Background
Large-scale high throughput studies using microarray technology have established that copy number variation (CNV) throughout the genome is more frequent than previously thought. Such variation is known to play an important role in the presence and development of phenotypes such as HIV-1 infection and Alzheimer's disease. However, methods for analyzing the complex data produced and identifying regions of CNV are still being refined.
Results
We describe the presence of a genome-wide technical artifact, spatial autocorrelation or 'wave', which occurs in a large dataset used to determine the location of CNV across the genome. By removing this artifact we are able to obtain both a more biologically meaningful clustering of the data and an increase in the number of CNVs identified by current calling methods without a major increase in the number of false positives detected. Moreover, removing this artifact is critical for the development of a novel model-based CNV calling algorithm - CNVmix - that uses cross-sample information to identify regions of the genome where CNVs occur. For regions of CNV that are identified by both CNVmix and current methods, we demonstrate that CNVmix is better able to categorize samples into groups that represent copy number gains or losses.
Conclusion
Removing artifactual 'waves' (which appear to be a general feature of array comparative genomic hybridization (aCGH) datasets) and using cross-sample information when identifying CNVs enables more biological information to be extracted from aCGH experiments designed to investigate copy number variation in normal individuals.
doi:10.1186/gb-2007-8-10-r228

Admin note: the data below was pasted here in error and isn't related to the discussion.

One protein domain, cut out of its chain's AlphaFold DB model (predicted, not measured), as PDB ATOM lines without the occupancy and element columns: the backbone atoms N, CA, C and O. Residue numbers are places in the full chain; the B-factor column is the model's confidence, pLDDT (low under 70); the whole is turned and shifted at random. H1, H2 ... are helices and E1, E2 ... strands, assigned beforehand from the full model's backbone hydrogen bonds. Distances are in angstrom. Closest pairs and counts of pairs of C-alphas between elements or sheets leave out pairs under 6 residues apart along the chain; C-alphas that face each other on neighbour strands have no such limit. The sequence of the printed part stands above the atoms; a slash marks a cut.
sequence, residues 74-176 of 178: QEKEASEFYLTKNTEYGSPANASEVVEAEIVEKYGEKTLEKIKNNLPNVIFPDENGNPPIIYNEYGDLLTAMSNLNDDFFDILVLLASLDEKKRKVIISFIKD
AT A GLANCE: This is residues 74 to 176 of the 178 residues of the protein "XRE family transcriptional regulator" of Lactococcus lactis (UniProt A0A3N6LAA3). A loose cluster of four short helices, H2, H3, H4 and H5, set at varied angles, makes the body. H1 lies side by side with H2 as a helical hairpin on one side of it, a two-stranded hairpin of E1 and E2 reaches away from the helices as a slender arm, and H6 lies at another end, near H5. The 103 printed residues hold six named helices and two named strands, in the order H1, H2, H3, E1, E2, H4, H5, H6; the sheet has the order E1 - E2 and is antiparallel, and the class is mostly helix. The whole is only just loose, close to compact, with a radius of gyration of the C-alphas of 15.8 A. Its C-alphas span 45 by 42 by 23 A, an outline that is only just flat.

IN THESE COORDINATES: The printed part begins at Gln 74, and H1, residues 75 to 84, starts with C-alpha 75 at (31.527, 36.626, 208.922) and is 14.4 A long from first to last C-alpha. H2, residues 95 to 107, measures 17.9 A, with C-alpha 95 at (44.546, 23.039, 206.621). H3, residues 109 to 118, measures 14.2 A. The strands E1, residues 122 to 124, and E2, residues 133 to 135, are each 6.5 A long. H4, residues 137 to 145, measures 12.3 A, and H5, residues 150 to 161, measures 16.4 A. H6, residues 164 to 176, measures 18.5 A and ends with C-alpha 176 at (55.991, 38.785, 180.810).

PMCID: PMC2246302  PMID: 17961237
20.  A novel checkpoint in the Bcl-2–regulated apoptotic pathway revealed by murine cytomegalovirus infection of dendritic cells 
The Journal of Cell Biology  2004;166(6):827-837.
Infection with murine cytomegalovirus (MCMV) has contributed to understanding many aspects of human infection and, additionally, has provided important insight to understanding complex cellular responses. Dendritic cells (DCs) are a major target for MCMV infection. Here, we analyze the effects of MCMV infection on DC viability, and show that infected DCs become resistant to apoptosis induced by growth factor deprivation. The precise contribution of changes in the expression of Bcl-2 family proteins has been assessed and a new checkpoint in the apoptotic pathway identified. Despite their resistance to apoptosis, MCMV-infected DCs showed Bax to be tightly associated with mitochondria and, together with Bak, forming high molecular weight oligomers, changes normally associated with apoptotic cell death. Exposure of a constitutively occluded Bax NH2-terminal epitope was blocked after infection. These results suggest that MCMV has evolved a novel strategy for inhibiting apoptosis and provide evidence that apoptosis can be regulated after translocation, integration, and oligomerization of Bax at the mitochondrial membrane.
doi:10.1083/jcb.200403010
PMCID: PMC2172116  PMID: 15353550
dendritic cell; cytomegalovirus; apoptosis; Bcl-2; Bax

Results 1-20 (20)